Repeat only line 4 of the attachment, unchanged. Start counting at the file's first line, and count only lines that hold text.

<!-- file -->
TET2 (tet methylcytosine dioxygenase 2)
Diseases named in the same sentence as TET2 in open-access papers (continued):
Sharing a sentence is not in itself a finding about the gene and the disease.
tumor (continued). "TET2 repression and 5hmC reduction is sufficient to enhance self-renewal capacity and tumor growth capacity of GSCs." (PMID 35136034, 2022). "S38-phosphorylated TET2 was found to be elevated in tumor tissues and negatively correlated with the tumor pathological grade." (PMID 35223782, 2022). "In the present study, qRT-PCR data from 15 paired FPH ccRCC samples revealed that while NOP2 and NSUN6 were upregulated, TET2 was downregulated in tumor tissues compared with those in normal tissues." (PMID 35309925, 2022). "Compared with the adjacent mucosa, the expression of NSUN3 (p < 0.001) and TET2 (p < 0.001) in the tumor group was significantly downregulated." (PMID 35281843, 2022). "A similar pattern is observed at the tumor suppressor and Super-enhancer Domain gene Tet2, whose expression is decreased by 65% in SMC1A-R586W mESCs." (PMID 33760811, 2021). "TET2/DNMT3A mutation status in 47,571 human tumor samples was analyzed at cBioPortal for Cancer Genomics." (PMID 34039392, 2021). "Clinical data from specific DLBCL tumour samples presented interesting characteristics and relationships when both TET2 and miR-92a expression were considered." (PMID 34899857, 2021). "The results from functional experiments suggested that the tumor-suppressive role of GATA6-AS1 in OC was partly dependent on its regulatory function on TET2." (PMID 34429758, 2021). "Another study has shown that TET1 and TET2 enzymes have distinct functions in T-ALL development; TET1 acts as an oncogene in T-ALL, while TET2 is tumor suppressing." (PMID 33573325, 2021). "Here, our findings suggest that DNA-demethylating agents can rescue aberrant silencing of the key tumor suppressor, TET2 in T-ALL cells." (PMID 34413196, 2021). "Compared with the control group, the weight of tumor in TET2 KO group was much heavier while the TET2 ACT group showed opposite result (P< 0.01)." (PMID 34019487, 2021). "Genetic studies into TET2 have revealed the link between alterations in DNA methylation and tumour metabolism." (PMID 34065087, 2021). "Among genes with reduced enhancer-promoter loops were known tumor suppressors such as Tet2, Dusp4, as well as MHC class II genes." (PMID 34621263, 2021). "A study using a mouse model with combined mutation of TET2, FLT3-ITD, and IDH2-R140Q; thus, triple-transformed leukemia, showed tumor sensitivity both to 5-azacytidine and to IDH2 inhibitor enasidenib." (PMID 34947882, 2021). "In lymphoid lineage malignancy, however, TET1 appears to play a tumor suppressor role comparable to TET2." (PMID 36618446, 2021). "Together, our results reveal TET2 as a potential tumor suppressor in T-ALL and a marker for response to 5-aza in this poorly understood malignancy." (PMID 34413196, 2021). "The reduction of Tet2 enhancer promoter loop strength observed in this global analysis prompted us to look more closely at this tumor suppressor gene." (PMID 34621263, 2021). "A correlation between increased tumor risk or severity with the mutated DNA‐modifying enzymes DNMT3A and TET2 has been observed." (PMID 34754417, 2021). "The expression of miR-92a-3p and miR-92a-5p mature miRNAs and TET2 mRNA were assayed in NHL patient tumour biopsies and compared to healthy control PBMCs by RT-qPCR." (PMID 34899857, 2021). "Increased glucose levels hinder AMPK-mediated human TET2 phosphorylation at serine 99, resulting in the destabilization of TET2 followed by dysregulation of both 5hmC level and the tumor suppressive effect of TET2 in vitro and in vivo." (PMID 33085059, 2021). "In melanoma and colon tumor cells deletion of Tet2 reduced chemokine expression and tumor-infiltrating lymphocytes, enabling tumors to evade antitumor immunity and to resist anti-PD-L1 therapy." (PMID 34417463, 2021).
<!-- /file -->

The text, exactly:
tumor (continued). "TET2 repression and 5hmC reduction is sufficient to enhance self-renewal capacity and tumor growth capacity of GSCs." (PMID 35136034, 2022). "S38-phosphorylated TET2 was found to be elevated in tumor tissues and negatively correlated with the tumor pathological grade." (PMID 35223782, 2022). "In the present study, qRT-PCR data from 15 paired FPH ccRCC samples revealed that while NOP2 and NSUN6 were upregulated, TET2 was downregulated in tumor tissues compared with those in normal tissues." (PMID 35309925, 2022). "Compared with the adjacent mucosa, the expression of NSUN3 (p < 0.001) and TET2 (p < 0.001) in the tumor group was significantly downregulated." (PMID 35281843, 2022). "A similar pattern is observed at the tumor suppressor and Super-enhancer Domain gene Tet2, whose expression is decreased by 65% in SMC1A-R586W mESCs." (PMID 33760811, 2021). "TET2/DNMT3A mutation status in 47,571 human tumor samples was analyzed at cBioPortal for Cancer Genomics." (PMID 34039392, 2021). "Clinical data from specific DLBCL tumour samples presented interesting characteristics and relationships when both TET2 and miR-92a expression were considered." (PMID 34899857, 2021). "The results from functional experiments suggested that the tumor-suppressive role of GATA6-AS1 in OC was partly dependent on its regulatory function on TET2." (PMID 34429758, 2021). "Another study has shown that TET1 and TET2 enzymes have distinct functions in T-ALL development; TET1 acts as an oncogene in T-ALL, while TET2 is tumor suppressing." (PMID 33573325, 2021). "Here, our findings suggest that DNA-demethylating agents can rescue aberrant silencing of the key tumor suppressor, TET2 in T-ALL cells." (PMID 34413196, 2021). "Compared with the control group, the weight of tumor in TET2 KO group was much heavier while the TET2 ACT group showed opposite result (P< 0.01)." (PMID 34019487, 2021). "Genetic studies into TET2 have revealed the link between alterations in DNA methylation and tumour metabolism." (PMID 34065087, 2021). "Among genes with reduced enhancer-promoter loops were known tumor suppressors such as Tet2, Dusp4, as well as MHC class II genes." (PMID 34621263, 2021). "A study using a mouse model with combined mutation of TET2, FLT3-ITD, and IDH2-R140Q; thus, triple-transformed leukemia, showed tumor sensitivity both to 5-azacytidine and to IDH2 inhibitor enasidenib." (PMID 34947882, 2021). "In lymphoid lineage malignancy, however, TET1 appears to play a tumor suppressor role comparable to TET2." (PMID 36618446, 2021). "Together, our results reveal TET2 as a potential tumor suppressor in T-ALL and a marker for response to 5-aza in this poorly understood malignancy." (PMID 34413196, 2021). "The reduction of Tet2 enhancer promoter loop strength observed in this global analysis prompted us to look more closely at this tumor suppressor gene." (PMID 34621263, 2021). "A correlation between increased tumor risk or severity with the mutated DNA‐modifying enzymes DNMT3A and TET2 has been observed." (PMID 34754417, 2021). "The expression of miR-92a-3p and miR-92a-5p mature miRNAs and TET2 mRNA were assayed in NHL patient tumour biopsies and compared to healthy control PBMCs by RT-qPCR." (PMID 34899857, 2021). "Increased glucose levels hinder AMPK-mediated human TET2 phosphorylation at serine 99, resulting in the destabilization of TET2 followed by dysregulation of both 5hmC level and the tumor suppressive effect of TET2 in vitro and in vivo." (PMID 33085059, 2021). "In melanoma and colon tumor cells deletion of Tet2 reduced chemokine expression and tumor-infiltrating lymphocytes, enabling tumors to evade antitumor immunity and to resist anti-PD-L1 therapy." (PMID 34417463, 2021).